Rising Waters: Fighting back with amphibious dump truck and boulders

SOUTH HAVEN TOWNSHIP, Mich. (WOOD) — The battle against a relentlessly rising Lake Michigan is being fought in places like Mark Odland’s lakefront property, using five-ton limestone boulders from Wisconsin.

It’s costing some property owners more than $100,000.

“I’d like to believe that we’re competing with Mother Nature,” Odland said as he watched a crew from deBest Inc. of South Haven build his wall. “Mother Nature is always going to win, and all we can do is do what we can right now by putting these boulders in and hoping that the lake begins to drop.”

Crews are fighting with excavators and amphibious dump trucks hauling sand and clay. They use synthetic fabric as reinforcement while backfilling with that sand-clay mixture.

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Then, they build the wall with massive limestone boulders, most of them heavier than cars, barged in from Manitowoc, Wis.

“It’s jagged-edged, so that takes the energy out of the lake,” deBest owner Brian deBest said.

DeBest said he’s erecting these walls for homeowners from Holland south to New Buffalo. He’s building 17 different walls now with four crews and 48 workers. He’s got enough work to last him through the winter.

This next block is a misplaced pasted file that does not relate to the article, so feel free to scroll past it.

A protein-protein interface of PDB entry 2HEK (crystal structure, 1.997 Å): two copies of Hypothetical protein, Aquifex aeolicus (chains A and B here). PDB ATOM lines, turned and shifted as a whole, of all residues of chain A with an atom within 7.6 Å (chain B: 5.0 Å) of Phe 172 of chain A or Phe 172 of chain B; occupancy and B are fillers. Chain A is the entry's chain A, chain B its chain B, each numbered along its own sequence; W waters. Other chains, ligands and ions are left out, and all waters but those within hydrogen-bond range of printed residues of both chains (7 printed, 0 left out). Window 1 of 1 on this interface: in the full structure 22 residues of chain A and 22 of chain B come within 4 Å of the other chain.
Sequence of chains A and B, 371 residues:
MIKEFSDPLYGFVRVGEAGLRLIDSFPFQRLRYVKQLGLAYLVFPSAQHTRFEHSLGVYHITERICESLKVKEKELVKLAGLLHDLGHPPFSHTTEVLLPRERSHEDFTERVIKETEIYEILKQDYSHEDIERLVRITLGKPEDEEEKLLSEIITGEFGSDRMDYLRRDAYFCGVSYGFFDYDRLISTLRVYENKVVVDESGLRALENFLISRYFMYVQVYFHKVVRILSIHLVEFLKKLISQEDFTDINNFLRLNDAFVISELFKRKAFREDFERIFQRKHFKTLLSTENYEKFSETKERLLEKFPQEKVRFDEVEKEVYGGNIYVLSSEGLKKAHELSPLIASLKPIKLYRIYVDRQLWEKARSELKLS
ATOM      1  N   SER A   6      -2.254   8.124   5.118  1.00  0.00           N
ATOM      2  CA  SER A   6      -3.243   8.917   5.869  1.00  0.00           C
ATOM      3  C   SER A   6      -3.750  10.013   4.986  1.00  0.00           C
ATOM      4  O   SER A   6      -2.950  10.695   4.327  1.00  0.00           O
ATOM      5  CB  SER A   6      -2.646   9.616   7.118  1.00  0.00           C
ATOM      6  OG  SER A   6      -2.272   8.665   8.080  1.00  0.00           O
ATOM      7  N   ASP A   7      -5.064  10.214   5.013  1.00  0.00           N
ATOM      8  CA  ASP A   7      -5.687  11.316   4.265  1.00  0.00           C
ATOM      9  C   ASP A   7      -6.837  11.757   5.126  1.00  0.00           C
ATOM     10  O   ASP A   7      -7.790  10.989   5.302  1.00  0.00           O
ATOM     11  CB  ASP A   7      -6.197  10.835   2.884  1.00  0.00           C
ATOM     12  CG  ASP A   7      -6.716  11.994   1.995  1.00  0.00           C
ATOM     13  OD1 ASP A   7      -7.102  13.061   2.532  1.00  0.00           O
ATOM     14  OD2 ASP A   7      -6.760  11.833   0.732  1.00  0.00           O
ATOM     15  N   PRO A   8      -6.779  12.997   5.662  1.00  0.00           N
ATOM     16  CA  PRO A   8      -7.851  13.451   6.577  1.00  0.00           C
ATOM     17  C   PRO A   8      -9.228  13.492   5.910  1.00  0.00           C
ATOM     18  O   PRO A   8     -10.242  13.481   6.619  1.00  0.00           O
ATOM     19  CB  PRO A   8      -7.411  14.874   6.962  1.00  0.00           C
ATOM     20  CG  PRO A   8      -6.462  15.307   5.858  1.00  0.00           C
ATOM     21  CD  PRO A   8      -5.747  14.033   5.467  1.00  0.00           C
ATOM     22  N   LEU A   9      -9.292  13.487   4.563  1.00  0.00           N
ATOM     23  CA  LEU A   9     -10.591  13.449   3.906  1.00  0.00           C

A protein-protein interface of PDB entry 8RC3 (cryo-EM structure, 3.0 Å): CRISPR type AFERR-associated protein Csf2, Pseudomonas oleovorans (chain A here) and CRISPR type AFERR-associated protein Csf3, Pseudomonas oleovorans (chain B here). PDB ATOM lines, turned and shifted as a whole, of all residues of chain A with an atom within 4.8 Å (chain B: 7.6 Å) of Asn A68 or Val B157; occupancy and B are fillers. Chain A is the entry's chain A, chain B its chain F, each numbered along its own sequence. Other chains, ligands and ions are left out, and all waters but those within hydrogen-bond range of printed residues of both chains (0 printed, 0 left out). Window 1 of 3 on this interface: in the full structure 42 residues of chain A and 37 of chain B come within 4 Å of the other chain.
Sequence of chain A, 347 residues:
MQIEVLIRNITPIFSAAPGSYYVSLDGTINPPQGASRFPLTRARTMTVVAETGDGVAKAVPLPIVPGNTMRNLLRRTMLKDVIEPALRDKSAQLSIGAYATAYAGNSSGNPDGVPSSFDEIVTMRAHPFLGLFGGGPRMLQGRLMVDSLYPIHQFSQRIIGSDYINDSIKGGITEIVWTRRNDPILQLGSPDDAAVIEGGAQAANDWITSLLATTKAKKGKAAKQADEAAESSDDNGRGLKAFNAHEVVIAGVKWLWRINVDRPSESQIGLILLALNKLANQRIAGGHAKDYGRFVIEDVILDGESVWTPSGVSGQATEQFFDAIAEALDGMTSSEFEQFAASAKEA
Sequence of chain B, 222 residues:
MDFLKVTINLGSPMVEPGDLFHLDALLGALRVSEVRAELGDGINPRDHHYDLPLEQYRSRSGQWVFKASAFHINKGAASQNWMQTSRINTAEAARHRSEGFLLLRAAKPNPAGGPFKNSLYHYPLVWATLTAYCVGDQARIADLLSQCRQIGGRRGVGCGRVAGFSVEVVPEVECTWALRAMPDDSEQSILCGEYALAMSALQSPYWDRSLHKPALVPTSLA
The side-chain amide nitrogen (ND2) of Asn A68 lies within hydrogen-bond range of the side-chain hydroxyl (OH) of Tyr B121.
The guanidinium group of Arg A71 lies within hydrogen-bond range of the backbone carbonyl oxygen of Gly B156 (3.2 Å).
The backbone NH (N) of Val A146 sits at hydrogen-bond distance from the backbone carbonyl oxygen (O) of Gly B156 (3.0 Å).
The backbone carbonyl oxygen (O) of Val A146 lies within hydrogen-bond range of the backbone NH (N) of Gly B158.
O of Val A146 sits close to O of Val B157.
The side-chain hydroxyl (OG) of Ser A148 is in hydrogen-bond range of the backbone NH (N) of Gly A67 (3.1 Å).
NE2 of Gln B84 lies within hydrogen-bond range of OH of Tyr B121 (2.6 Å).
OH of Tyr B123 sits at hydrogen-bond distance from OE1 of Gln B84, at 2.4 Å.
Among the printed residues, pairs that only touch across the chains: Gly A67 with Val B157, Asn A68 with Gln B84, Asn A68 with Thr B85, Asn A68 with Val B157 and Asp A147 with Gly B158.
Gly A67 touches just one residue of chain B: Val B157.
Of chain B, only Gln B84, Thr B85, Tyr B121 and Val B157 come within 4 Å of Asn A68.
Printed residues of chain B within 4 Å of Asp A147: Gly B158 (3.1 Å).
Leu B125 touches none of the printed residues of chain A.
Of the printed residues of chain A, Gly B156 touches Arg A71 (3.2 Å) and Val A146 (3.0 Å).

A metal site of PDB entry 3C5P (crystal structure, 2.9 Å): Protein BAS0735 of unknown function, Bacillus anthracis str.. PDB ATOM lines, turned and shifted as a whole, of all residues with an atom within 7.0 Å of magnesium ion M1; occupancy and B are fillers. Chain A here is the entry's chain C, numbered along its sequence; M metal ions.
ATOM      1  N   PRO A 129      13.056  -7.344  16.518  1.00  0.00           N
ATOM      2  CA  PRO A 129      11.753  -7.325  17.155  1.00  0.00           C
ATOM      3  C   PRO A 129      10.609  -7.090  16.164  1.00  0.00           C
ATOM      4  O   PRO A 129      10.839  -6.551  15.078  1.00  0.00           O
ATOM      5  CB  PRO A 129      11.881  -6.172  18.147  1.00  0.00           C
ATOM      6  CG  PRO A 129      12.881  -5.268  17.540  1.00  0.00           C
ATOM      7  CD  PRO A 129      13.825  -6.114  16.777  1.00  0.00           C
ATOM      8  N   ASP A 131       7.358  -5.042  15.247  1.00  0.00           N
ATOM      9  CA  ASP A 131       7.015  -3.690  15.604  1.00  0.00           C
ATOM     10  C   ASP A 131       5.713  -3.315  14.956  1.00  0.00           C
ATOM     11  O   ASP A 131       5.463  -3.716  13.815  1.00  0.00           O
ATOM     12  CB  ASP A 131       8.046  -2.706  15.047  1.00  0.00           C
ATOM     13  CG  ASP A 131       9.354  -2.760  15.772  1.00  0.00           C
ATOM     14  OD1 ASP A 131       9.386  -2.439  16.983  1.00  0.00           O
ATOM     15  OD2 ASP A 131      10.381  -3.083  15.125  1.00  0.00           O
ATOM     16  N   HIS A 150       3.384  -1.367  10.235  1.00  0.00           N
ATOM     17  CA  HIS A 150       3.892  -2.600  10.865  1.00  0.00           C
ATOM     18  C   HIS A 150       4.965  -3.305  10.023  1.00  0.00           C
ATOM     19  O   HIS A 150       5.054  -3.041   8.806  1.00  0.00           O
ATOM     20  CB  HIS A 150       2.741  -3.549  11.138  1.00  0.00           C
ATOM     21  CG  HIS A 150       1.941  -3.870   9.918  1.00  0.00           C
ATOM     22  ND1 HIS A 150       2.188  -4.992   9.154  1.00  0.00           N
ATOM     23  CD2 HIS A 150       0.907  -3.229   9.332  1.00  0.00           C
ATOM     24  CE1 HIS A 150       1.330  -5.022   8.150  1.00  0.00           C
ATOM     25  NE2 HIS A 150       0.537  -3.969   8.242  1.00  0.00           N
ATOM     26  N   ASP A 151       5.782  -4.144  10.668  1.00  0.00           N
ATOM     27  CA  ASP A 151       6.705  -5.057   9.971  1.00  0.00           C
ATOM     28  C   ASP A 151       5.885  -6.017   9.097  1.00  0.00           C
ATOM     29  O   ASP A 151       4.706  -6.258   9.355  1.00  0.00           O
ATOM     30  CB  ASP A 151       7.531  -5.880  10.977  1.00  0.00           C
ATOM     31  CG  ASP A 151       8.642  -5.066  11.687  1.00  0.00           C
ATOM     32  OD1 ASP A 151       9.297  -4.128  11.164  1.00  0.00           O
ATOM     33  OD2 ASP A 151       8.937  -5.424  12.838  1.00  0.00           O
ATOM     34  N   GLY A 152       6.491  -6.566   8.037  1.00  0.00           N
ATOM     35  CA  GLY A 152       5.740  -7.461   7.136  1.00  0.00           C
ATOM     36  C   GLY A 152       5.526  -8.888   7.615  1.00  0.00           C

He started building these walls 18 years ago but has never been this busy.

“Our crews could work 24-7 if they wanted to,” he said. “That’s how busy we are. It’s not just one homeowner, it’s everybody along the lakeshore.”

Odland, a retired insurance executive, bought his land in 1998 when the lake was much lower and has, in recent years, lost 150 feet of beach.

“One-hundred-and-fifty feet beyond that wall was all sand, beautiful, beautiful white sand beach,” he said.

He’s now fighting to keep the lake from his year-round home.

“We’re placing somewhere in the area of 500 to 800 tons of boulders on the shoreline, stacked 12 feet wide, 12 feet high, with the whole intent of preserving our property,” Odland said.

It’ll cost him about $150,000.

“I like to say we’re spending our children’s inheritance, but, what’s our option? If we don’t do this then we end up losing even more because ultimately, we’d lose our home,” he said.

“That is exactly what we’re trying to protect. This is where we live, this is our home. We’re not seasonal owners. We live here 12 months a year. South Haven is our home.”

Lake Michigan has reached a near-record water level, just two inches shy of the all-time record. Though levels have fallen slightly this month, experts worry that they’ll rise again in the spring, setting the stage for even more erosion.